Clark Terry: Optimistic Pioneer

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Clark Terry (1920–2015) (Photo: DownBeat Archive)

Clark Terry is a man of many parts. He is a staff musician at NBC in New York; he is one of the city’s most sought-after trumpeters for recording dates of every description, from jazz to jingles; he leads his own quartet and has recently formed a big band. He teaches college and high school band clinics; he tours with Jazz at the Philharmonic; he is president of a new music production company—and he is, of course, one of the most original and personal trumpet stylists in jazz. 

The man behind these varied activities is warm, relaxed and outgoing, never harried in spite of his busy schedule. To say that he is well liked would be an understatement. Even those who are envious of his success can find nothing bad to say about him and have to content themselves with sneering at his commercial activities. 

To Terry, there is no conflict between his commitment to jazz and his more worldly musical involvements.

“I made up my mind when I came into town that I would answer as many calls as I could,” he said recently. “I like to do a variety of playing. I never did feel that an instrumentalist should settle too much in one groove; you should be able to do anything on the horn. Some ultramodernists look down their noses at studio work and say it’s not creative. On the contrary … it keeps you ready.”

It was in late 1959 that Terry, then 39, decided to come off the road and settle in New York. His last job had been with the Quincy Jones Band in the ill fated Free and Easy touring company that traveled in Europe. Before that he had put in eight years with Duke Ellington, three with Count Basie, and shorter time with Charlie Barnet, Lionel Hampton, Eddie Vinson, and various other bands, beginning with George Hudson in Terry’s home town of St. Louis, Missouri. 

Thus, he brings considerable first-class experience to his new avocation of big-band leadership. The Terry band was formed early this year. 

“People had been saying to me, ‘Why don’t you get a big band,’ and it looked like it might be a good idea,” he said. “It seems like big bands are coming back. Thad Jones and Mel Lewis have been pretty successful, and New York should be big enough for two jazz bands.

“With the personnel we have, the main problem is getting everyone together at the same time. They’re all pretty busy people. But we’ve had beautiful results in this short period.”

The busy people in the band include trumpeters Ernie Royal, Marvin Stamm, Jimmy Owens, and Randy Brecker; trombonists Melba Liston, James Cleveland, Tony Studd, and Wayne Andre; reed men Phil Woods, Bobby Donovan, Zoot Sims, Frank Wess, and Danny Bank; pianist Don Friedman; bassist Ron Carter; and drummer Grady Tate.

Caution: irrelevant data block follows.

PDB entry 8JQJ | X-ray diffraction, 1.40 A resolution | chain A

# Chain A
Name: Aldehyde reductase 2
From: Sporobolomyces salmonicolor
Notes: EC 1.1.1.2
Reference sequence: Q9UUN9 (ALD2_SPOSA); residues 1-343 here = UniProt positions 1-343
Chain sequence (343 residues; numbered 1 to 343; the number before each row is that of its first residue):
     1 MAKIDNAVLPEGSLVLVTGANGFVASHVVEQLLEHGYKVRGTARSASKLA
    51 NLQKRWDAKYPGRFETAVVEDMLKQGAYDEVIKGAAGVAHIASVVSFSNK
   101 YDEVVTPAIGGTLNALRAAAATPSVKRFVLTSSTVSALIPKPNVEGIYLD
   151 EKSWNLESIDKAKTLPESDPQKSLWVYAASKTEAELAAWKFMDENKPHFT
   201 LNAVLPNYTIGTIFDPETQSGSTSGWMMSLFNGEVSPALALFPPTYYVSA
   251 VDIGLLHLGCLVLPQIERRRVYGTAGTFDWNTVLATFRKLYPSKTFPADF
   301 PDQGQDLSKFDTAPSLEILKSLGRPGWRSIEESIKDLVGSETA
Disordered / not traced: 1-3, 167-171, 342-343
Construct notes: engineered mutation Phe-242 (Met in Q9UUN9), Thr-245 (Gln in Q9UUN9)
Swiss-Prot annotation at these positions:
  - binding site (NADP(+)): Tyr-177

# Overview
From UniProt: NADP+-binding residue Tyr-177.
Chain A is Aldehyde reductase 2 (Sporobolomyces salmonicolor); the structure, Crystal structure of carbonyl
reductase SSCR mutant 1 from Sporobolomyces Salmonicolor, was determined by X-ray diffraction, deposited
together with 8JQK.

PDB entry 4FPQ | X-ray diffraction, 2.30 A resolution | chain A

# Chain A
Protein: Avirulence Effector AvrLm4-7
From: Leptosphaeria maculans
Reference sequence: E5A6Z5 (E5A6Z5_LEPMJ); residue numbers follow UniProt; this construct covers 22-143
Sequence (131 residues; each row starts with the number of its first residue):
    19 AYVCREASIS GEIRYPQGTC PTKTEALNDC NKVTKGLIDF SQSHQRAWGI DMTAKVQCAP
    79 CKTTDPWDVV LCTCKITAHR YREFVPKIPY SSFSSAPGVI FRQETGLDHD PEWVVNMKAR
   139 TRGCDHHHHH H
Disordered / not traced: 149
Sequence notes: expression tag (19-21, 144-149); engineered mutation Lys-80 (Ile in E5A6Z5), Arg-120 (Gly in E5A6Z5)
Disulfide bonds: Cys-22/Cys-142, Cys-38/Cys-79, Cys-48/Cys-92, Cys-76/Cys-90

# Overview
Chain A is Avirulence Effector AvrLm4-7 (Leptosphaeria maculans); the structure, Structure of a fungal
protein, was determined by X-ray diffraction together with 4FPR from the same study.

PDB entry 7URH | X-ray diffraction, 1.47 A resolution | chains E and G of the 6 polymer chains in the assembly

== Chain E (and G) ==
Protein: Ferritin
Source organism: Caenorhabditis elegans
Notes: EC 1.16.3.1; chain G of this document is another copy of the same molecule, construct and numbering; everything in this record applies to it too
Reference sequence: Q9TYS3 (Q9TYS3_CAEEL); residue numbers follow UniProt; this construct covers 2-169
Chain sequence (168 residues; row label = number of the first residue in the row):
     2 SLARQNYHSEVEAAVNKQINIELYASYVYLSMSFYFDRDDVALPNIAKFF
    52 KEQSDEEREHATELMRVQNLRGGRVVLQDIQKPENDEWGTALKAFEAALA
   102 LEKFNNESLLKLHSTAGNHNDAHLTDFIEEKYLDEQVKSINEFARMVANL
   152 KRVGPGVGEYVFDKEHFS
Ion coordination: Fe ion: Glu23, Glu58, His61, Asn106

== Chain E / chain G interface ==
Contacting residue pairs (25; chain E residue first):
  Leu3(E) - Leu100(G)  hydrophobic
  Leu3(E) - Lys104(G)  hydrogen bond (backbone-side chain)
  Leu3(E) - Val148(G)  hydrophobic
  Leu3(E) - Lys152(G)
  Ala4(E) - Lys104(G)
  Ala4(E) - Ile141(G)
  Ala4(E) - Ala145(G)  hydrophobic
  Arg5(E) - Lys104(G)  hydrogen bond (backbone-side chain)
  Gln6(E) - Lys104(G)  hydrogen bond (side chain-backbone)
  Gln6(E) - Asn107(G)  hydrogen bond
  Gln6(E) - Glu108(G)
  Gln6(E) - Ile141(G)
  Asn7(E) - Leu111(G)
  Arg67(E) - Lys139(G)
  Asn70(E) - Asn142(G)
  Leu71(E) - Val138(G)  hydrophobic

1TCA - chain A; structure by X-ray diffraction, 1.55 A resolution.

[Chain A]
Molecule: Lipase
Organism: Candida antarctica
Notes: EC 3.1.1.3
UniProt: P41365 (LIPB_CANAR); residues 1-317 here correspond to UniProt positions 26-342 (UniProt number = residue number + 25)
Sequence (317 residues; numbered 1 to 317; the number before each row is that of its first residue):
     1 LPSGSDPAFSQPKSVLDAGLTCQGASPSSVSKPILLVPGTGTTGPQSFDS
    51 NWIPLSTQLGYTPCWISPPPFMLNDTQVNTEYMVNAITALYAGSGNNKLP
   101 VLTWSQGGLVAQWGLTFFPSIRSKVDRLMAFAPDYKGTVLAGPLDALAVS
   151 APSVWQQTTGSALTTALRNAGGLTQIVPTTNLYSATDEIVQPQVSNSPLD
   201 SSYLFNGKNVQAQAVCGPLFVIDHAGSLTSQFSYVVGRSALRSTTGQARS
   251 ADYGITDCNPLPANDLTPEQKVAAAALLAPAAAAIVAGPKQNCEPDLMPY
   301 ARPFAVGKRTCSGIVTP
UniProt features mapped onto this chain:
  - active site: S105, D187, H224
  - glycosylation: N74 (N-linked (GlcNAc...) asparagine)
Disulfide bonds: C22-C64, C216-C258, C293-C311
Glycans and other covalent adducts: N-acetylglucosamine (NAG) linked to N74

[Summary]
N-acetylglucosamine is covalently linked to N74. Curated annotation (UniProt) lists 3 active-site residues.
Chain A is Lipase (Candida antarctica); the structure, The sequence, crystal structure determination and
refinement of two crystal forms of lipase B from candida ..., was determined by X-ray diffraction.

Arrangements are by Liston, Woods, Allan Faust and Rick Henderson, a former Ellington colleague of Terry’s and the band’s “utility reed man—we always seem to be short one man.”

“The music is very fresh,” Terry continued. “Phil’s approach to writing is especially exciting.”

At rehearsals, Terry’s lively sense of humor keeps the atmosphere happy and relaxed, and his complete musicianship is fully evident. He has a unique, extremely effective way of counting off: “One, two, you-know-what-to-do.” It’s funny, it works, and one wonders why nobody thought of it before. 

“The enthusiasm in the band is tremendous,” Terry said with pride. “And we have good subs—we’re developing a bench like a baseball team.” 

The band’s first official booking is at the Greenwood Lake, N.Y. Jazz Festival July 20–22, but Terry hopes to have the band ready to perform in public some weeks before then.

“We’ll probably do some Monday nights at the Half Note; they’ve enlarged the bandstand. We had some rehearsals there, but now we start them so late that it isn’t practical. We’ve been approached for some social-club dances in the fall, and we intend to play for dancers. If you hope to bring back big bands, that’s one sure way of getting to the kids.”

Terry described his music company, Etoile Music, Inc., which he operates in partnership with Liston and Woods, as “the backbone of the band.” In its offices in the Times Square area, the writing and copying of the arrangements are done. 

“We’re also set up to record, manage, produce, provide any kind of service in the line of music,” he added. “We’ve even done a couple of rock ’n’ roll things that will hit the market soon. And we booked our first date recently: a thing in Pennsylvania for Phil, with my rhythm section.” 

Currently, Terry is commuting to Jazz at the Philharmonic dates, mostly on weekends. He gets back in time to do the Tonight Show taping on Mondays. 

“It’s a ball to go back on the road,” he said. It gives me a few more hours for sleeping than I’m used to. I get a chance to rest up; with only two concerts a night you can sleep in daytime. Traveling conditions are much better than they used to be—when we got to where we were staying, they used to have to carry the iron lung from door to door!” 

Terry’s chronic lack of sleep arises from his busy schedule when he stays in town. He knows that when a musician is called for a record or jingle date “you can’t say no—if you do, you get scratched off a number of lists. Going out of town, of course, is a good excuse, provided you don’t stay out too long.”

He also does quite a bit of nightclub and concert work with his quartet and, occasionally, with his old partner, trombonist Bob Brookmeyer. (“In fact, we’re going to the London House in Chicago in August for two weeks.”) He was a judge at the Villanova Intercollegiate Jazz Festival in March. He has done a few clinics this year and has a few more coming up in Illinois and Iowa. 

“They’re fun to do,” he said of the clinics. “Most of them include a concert as well. I get on well with the kids, and there is lots of interest in big bands. I get requests from all sorts of places, but to accept them all would be a physical impossibility.”

As an indication of the kind of talent that can come out of the collegiate music scene, Terry cites trumpeters Brecker and Stamm, both in his band, and “both fantastic players.”

Terry is, naturally, pleased that his services are in demand.

“To see this acceptance by the public is heartening. It’s very gratifying, and it makes me work harder and try harder.”